Starting a law practice in New Jersey, Part 3 – Final installation for now

So, all I had to do follow those 6 easy steps. After much more searching and phone calls. Leaving messages without return calls and more web searching this is what I came up with. I did finally reach someone at the NJ Board of Bar Examiners that confessed to receiving my card and had it in his hand. He said that at the moment of my taking the Attorney’s Oath then I was o.k. to practice law. So many conflicting messages.

  1. I am guessing that my initial annual assessment was paid when I applied for the NJ bar exam. Maybe they will send me a renewal? Maybe so, maybe not.
  2. The attorney annual registration statement must have been included in the initial application for the bar exam as well. Another guess.
  3. Maintain a bona fide office under R.1:21-1(a)! Finally, something a new lawyer can sink his teeth into! A rule! See What I gleaned from this is that I needed a place where clients are met, files are kept, the telephone is answered, mail is received and the attorney or a responsible person acting on the attorney’s behalf can be reached in person and by telephone during normal business hours to answer questions posed by the courts, clients or adversaries and to ensure that competent advice from the attorney can be obtained within a reasonable period of time. This office, for the purposes of this section, may be located in this or any other state, territory of the United States, Puerto Rico, or the District of Columbia. Well, this makes me feel better as it is so clear. So, I can practice in NJ as long as I have an office somewhere. This is good because I live in another state. I am not sure why a bona fide office in Puerto Rico would be a convenient place for my NJ clients to meet but that is what the rule says so I am good to go here. I was pleased that in the text of R.1:21 there was a reference to Rule 1:26. When I look that up, this is what I found. :-).
  4. Next requirements to fulfill were those found in R. 1:21-6 which discusses recordkeeping requirements  So, what my keen legal mind ascertained from this was that I needed:
    1. A business account into which all funds from professional services are deposited
    2. An Attorney Trust Fund (separate account) where unearned and trust funds are deposited. This account is designated as an IOLTA account. Once created, the account must be registered with You download the registration form from the box on the lower left hand corner and, if you expect to have less than $2,500 in the account you select the registration form. If more than $2,500 then you select the participation form.
    3. In order to comply with this section of the rules you must use an approved bank. The list of approved banks is found here:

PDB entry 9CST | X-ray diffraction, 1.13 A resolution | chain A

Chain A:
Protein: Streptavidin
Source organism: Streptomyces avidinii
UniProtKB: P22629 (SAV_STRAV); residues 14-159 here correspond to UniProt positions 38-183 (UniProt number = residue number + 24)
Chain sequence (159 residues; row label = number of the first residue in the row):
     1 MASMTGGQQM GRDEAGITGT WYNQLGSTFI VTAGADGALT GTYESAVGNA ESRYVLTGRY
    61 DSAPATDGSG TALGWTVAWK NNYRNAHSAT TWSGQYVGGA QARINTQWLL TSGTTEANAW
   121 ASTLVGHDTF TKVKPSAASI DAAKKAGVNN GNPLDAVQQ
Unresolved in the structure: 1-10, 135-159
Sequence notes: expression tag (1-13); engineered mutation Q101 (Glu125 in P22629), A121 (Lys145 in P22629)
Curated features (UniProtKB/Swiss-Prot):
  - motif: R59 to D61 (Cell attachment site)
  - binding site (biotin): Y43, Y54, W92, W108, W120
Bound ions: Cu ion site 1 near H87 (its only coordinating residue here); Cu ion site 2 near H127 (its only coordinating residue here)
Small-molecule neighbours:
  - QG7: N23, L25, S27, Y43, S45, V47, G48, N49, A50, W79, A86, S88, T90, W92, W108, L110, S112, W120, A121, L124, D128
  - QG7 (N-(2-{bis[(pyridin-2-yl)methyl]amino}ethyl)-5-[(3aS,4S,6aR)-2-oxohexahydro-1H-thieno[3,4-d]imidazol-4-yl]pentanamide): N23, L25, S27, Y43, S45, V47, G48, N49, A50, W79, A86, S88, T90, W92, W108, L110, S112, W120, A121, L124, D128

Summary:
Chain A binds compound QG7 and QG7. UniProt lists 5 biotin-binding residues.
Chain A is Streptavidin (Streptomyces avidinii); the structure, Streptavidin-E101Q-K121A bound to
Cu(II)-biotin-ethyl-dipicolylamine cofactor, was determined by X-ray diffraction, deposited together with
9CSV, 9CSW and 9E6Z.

4. Before you can open an account, however, you must have an IRS issued EIN. No bank will open a business account without it. You can procure one instantly online at Now, a word of caution. If you have not decided on whether you will be a sole proprietor or some type of corporation you will have to stop here and put some thought into that. I chose to go with a sole proprietor structure until such time as my colleagues and I create a partnership. This way I can begin practice right away. The EIN is simple and straightforward. Unlike most other parts of this process the results are almost instant and you did not have to pull out your credit card.
    5. When you decide on a bank (from the approved list) plan to spend an hour or so at the bank (which must be located in NJ even if there are branches in the tri-state area). Take photo ID, proof of being admitted to the bar (I had a copy of my Attorney Oath Card because the state had STILL not entered my name on the online checking system), and your EIN letter from the IRS. This and a small minimal deposit (i used $25 / each account) and you are on your way. You should pick a bank that waives the service charge for balances below $500 for both the business checking as well as attorney trust accounts. Also, NJ state rules require that the accounts are labeled as such on the checks and deposit slips.
    6. Don’t forget the annual registration form
    7. Bookkeeping requirements are essential to any good business and are also required by the state under rule 1:21-6(c), et seq.
    8. IOLTA accounts must be maintained in compliance with Rule 1:28A as follows:
    9. Finally, an attorney is required to maintain malpractice insurance. A colleague of mine turned me on to a provider of NJ malpractice insurance at They will ask you a ton of questions and have you fill out forms. Ask for Kurt Taylor. Malpractice for new attorneys is quite reasonable and varies depending on the type of law you plan to practice.

So there you have it… Just like that, you can start a law practice in New Jersey

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